Each holiday should have its time in the spotlight
By Shawn Potter
There are so many things to love about the fall season, however, one thing that seems to bury the joy is the sudden jump from one holiday to the next. From the tail end of Halloween to the middle of November, it seems as though the Christmas season is pushed in our lives faster than we can keep up.
I love to celebrate Christmas, along with watching all of the festivities and decorations that it comes with. However, I love Thanksgiving too. It seems as though society hasn’t made any real adaptation of the holiday in our stores and on the television commercials we watch.
I can remember a year ago watching a car commercial with a Christmas themed tone after having my Thanksgiving meal. I thought to myself, “You’ve got to be kidding me, wait until the first of December at least.”
I understand the reason behind all of the marketing though. To my knowledge, all of the advertising, decorations, and assorted holiday items being sold in the grocery stores stimulates the economy.
One example of a marketing tool that is used to pressure us as a society into buying now for Christmas is the notorious Black Friday. I have never attended a Black Friday shopping spree, and from the things I have heard and seen through videos about it, I can confidently say I’ll pass.
Besides making people suffer in the cold for seemingly endless hours outside all night, and then to go on a shopping mission in which everyone else appears to be the enemy, Black Friday just seems to take all of the fun out of shopping for someone you care about.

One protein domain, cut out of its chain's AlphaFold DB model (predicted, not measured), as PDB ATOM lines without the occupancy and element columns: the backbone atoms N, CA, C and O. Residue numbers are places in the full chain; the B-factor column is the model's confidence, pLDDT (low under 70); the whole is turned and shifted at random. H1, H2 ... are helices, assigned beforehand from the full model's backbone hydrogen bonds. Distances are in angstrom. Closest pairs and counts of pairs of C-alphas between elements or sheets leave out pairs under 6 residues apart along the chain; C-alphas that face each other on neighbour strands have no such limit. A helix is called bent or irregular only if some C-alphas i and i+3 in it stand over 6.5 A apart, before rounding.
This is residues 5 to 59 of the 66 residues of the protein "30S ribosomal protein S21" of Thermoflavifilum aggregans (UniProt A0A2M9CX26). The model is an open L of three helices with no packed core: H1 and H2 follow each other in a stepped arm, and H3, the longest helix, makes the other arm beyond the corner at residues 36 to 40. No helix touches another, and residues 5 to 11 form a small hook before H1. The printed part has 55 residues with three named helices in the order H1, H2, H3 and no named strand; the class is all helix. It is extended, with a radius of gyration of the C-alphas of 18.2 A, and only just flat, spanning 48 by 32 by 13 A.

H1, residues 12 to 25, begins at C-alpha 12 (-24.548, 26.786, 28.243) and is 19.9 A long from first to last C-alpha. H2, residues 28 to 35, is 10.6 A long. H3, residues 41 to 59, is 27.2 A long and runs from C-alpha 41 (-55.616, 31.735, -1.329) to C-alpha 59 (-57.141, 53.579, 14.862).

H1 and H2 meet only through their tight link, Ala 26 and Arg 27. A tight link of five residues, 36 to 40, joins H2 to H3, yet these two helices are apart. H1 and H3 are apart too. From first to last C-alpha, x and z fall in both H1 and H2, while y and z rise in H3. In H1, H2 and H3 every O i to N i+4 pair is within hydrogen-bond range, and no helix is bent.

For as long as I can remember, there have been two major marketing engines in our society that work hard each year to push their Christmas items in the faces of its shoppers: retail stores and television commercials.
I consider them to be the marketing engines of our society because each year, they use their marketing techniques to make shoppers feel the need to buy ornaments and Christmas themed items in November. As a car needs oil to run effectively, they are the oil to the economy as its engine.
I have found that few stores can get away with selling holiday items sooner than others. It is always pleasant to walk into Yankee Candle, pushing myself past the overwhelming aroma of the hundreds or assorted candles to find a nice Christmas tree scented candle.
It has been a tradition at this point for my father and I to go to the Hallmark store, where we can browse the wall of holiday ornaments. For anyone who has not been into a Hallmark store, one key thing to know about their wall of ornaments is that they range from classical Christmas themed to action figures and beyond.
As much as I love to see the decorations, I also believe in giving each holiday its own credit. The only credit that Thanksgiving seems to get is the amount of turkeys that are sold in the supermarkets.
Society seems to have grown farther from taking each holiday into account before rushing to celebrate the next one. I know I am not the only one left who is still thankful for being able to celebrate Thanksgiving with my family, while at the same time appreciating the holiday for all it is worth.
Shawn Potter is a Comment staff writer.